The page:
REPUBLIC - There's no complicated formula or closely guarded secret for the newfound basketball success at Republic-Michigamme High School.
Numbers that would be the envy - or maybe a headache - at bigger schools are the reason that this small district straddling Marquette and Baraga counties was able to expand from one team to three this winter.
The boys added a JV team this season, while the girls were able to field their own squad after sending one or two players to Ishpeming High School for the previous three years.
Not only that, but the boys varsity won seven games, nearly double their best previous mark of four wins that dates back to the 2005-06 season.
"A lot of us have been playing on the varsity since we were freshmen," junior Cody Carlson said.
While the girls managed just one win in 14 games, it's something they can build on as they get their program up and running again.
"One of the things we take pride in at R-M are the number of students who participate in our different programs," Superintendent Paul Currie said in a written statement.
He mentioned that 68 percent of the district's high school students play on the school's basketball teams, as do 81 percent in the middle school.
"To me, that is amazing and something our school should be proud of," Currie said.
A institution like Marquette Senior High School could never find enough gym space for that kind of participation, which would calculate to 650 or 700 students.
But in Republic, those kinds of numbers are a boon to the programs, with 31 of 46 students involved in grades 9-12 at the high school and 25 of 31 in grades 6-8 at the middle school. Those numbers come from school officials.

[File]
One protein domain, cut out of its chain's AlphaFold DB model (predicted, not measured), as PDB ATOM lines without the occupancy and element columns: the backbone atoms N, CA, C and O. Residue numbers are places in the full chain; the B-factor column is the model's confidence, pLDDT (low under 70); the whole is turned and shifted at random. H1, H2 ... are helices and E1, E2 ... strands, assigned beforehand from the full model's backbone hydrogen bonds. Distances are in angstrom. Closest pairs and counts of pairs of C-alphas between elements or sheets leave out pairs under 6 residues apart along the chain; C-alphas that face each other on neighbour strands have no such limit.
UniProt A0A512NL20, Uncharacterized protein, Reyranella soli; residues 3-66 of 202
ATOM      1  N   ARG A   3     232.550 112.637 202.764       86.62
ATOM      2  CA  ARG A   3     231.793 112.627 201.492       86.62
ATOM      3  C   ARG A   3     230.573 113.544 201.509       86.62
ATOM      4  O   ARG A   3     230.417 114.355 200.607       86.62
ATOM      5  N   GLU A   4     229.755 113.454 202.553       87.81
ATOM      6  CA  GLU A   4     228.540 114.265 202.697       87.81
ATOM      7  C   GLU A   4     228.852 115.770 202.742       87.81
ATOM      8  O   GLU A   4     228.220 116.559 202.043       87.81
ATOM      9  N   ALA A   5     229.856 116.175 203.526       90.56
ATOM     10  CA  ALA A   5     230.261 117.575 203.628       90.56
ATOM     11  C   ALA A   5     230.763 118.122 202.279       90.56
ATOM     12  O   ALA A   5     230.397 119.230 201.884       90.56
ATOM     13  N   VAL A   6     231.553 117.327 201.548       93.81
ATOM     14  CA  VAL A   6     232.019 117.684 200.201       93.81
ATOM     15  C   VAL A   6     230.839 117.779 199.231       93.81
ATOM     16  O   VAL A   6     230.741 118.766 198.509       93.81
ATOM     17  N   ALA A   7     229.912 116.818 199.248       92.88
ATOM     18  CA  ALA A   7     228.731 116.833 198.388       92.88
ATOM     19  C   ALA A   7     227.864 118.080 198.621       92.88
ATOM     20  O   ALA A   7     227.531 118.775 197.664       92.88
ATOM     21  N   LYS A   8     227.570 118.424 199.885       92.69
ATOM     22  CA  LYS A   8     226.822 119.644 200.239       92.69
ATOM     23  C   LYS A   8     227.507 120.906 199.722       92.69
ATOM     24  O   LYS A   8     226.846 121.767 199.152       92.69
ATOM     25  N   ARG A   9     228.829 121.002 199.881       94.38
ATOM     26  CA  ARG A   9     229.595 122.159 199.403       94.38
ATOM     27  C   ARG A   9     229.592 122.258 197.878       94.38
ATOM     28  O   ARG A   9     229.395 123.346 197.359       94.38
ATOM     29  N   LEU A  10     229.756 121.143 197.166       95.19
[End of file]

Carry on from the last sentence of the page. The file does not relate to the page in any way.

"When you have a little success, there's more students who want to join the teams," said boys varsity coach Bill Radcliffe, who just completed his third year at the Hawks' helm.
He added that while high school players may not know all their elementary and middle school counterparts, just about all the varsity players are celebrities in the eyes of the younger students.
The coaches hold a number of basketball camps on weekends to help spur youth interest, such as one that has been going on Saturday mornings this month with a number of varsity players assisting Radcliffe and girls coach Matt Davidson.
Radcliffe has a simple reason for his team's winning ways - limiting turnovers.
"The last couple of years, we've been getting 35 or 40 shots a game, but this year it was closer to 55," he said. "That's because we're limiting our empty possessions.
"Our shooting percentage may still be a little bit down, but we're getting a lot more chances."
Davidson said low participation from one class can do damage for years.
"I think we should be able to keep the varsity team going," he said. "The interest is there. It's difficult if you happen to have one small class without any participation."
He had a freshman and an eighth grader on his 11-player unit with the rest being sophomores, juniors and seniors.
One factor that should help both squads is next season's switch from the Skyline Conference to the Copper Country Conference.
For example, the Hawks boys were only 2-12 last season in the rugged Skyline. But in six other games against future CCC foes, the Hawks won five, sweeping Dollar Bay and beating Baraga, Chassell and Ontonagon once each while losing their only meeting to league champion Lake Linden-Hubbell.
"There actually isn't any more travel involved, it's just in a different direction now," Davidson said, explaining that R-M was at the northwestern edge of the Skyline but is now at the southeastern end of the CCC.